That’s because of what seagrass does. Seagras grows on shallow muddy and sandy bottoms, changing them from places filled with muck to havens filled with life. Seagrass slows down the water that washes over it which causes the sediment to fall to the bottom where it is anchored by the seagrass roots. That sediment is mostly mud and fine sand that would choke the gills of small fish and cut off the light from small plants if it weren’t turned into useful sea bottom. And that isn’t all that seagrass does; it also shelters small sea life of all types. It provides a hiding place and food for mollusks, small fish, crabs, and even huge dugongs and manatees!

And the root of that bounty is the photosynthesis that seagrass does. By living in the shallow water, it is able to take advantage of the abundant sunlight and nutrients to grow rapidly. And that rapid growth means that it also stores CO2 rapidly; some biologists estimate that seagrass absorbs more than twice as much CO2 per square foot than a rainforest would. All told, seagrass absorbs about 1/8th of the CO2 that goes into the ocean, making it one of the world’s greatest tools for fighting climate change and species loss.

Unfortunately, we are losing seagrass. Overuse of fertilizers, soil loss from farming, and shoreline development have reduced the amount of seagrass by more than 12,000 square miles – that’s about the size of Maryland! Fortunately, there is a citizen science opportunity to help. Seagras Watch is looking for people to report on the state of the seagrass that they see. To take part, head on over to:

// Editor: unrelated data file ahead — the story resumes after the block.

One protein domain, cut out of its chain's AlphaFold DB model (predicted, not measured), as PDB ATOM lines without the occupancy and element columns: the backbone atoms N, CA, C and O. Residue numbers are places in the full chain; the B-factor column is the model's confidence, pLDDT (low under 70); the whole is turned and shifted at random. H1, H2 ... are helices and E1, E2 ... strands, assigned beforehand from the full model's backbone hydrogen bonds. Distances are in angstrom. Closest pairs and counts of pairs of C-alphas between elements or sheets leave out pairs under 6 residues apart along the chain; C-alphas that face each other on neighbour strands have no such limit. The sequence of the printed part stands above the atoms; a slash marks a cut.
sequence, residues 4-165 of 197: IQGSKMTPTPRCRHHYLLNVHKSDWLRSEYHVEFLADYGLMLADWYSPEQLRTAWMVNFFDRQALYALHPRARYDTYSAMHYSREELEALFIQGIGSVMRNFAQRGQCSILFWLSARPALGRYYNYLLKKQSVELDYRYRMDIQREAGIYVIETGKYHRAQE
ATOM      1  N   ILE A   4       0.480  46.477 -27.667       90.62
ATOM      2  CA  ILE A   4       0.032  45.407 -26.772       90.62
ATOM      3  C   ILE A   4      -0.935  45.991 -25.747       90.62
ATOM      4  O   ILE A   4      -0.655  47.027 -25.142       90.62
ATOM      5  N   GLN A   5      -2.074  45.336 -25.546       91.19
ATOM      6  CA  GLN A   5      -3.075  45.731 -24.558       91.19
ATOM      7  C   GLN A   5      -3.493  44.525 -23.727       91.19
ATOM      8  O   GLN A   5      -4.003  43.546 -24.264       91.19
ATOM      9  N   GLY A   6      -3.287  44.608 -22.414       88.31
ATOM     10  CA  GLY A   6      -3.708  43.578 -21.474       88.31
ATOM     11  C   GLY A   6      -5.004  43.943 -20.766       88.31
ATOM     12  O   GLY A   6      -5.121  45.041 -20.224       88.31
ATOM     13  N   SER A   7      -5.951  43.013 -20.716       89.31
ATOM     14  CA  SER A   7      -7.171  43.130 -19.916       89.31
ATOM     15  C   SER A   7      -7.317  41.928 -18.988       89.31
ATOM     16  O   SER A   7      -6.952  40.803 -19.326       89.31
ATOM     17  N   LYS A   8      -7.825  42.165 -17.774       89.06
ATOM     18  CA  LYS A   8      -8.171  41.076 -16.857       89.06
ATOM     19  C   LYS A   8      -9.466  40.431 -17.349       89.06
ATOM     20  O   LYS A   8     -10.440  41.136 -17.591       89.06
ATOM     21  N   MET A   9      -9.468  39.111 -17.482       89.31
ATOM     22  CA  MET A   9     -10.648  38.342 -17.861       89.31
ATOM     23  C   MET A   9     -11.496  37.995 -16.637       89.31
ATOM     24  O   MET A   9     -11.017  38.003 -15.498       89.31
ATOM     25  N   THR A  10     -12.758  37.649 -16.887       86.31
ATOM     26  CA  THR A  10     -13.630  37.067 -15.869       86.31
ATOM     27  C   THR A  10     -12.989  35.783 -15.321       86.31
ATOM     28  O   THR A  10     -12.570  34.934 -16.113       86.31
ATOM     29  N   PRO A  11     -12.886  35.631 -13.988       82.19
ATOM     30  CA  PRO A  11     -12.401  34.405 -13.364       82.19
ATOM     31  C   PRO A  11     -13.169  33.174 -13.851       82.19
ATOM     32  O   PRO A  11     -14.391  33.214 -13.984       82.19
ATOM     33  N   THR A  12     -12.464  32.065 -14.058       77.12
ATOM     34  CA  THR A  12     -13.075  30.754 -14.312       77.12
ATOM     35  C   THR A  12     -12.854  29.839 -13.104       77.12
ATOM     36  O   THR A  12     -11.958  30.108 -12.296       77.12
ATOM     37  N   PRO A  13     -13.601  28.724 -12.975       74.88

http://www.seagrasswatch.org/home.html

November 22 – Koala Nut

Today’s factismal: Baby koalas must eat a special “pap” made from their mother’s poop before they can digest eucalyptus leaves.

It’s not easy being a koala bear. They live a solitary life in the eucalyptus trees that are simultaneously their refuge and their dinner; a baby koala only stays with its mother until it is about a year old, and then it heads off to its own tree. Their solitude is broken once a year during the spring rutting season, when the males will rub their chests (where the scent gland is located) over every tree they can find, hoping to attract a mate. And if that doesn’t work, they call through the forest with a loud, low-pitched bellow (very similar to the human “Hey, baby!”). If all goes well for the male, about a month later, a baby joey is born.

Sydney the koala is looking for love in all the wrong places (My camera)

Sydney the koala is looking for love in all the wrong places
(My camera)

The first thing that the joey has to do is make its way into the mother’s marsupial pouch. Thanks to her thick, sharp claws and short, clumsy arms, the mother koala can’t help the joey on its journey without hurting it; it doesn’t help that the joey is just an inch long and weighs about half a gram. Once the joey is safely ensconced in the pouch, it attaches to one of the mother’s milk glands and stays there for the next six months. And that’s when things get a little gross…

Bruce was on a pap diet just six months ago (My camera)

Bruce was on a pap diet just six months ago
(My camera)

At six months old, the joey is big enough to start eating eucalyptus leaves. But those leaves have very little nutrition value and lots of poison value. So the koala needs a special suite of microbes in order to digest them properly. And for a joey, the best place to get those microbes is from dear old mom’s poop. The mother creates a special type of poop that is only partially digested and rich in microbes; called “pap”, the poop will give the joey the digestive wherewithal to grow into a big and strong koala. But first the joey has to eat it and you know where it comes from (hint: kolas aren’t birds).

Sydney snacking down on eucalyptus leaves (My camera)

Sydney snacking down on eucalyptus leaves
(My camera)

Once the joey has turned into an adult, it leaves mom and her tree and heads off into the forest to make his or her own way in the world. But koalas don’t compete well with things like people and dogs; as a result, the koala population in the wild has been declining. In order to help protect them, scientists need your help. If you see a koala, please report it on Koala Tracker:
http://www.koalatracker.com.au/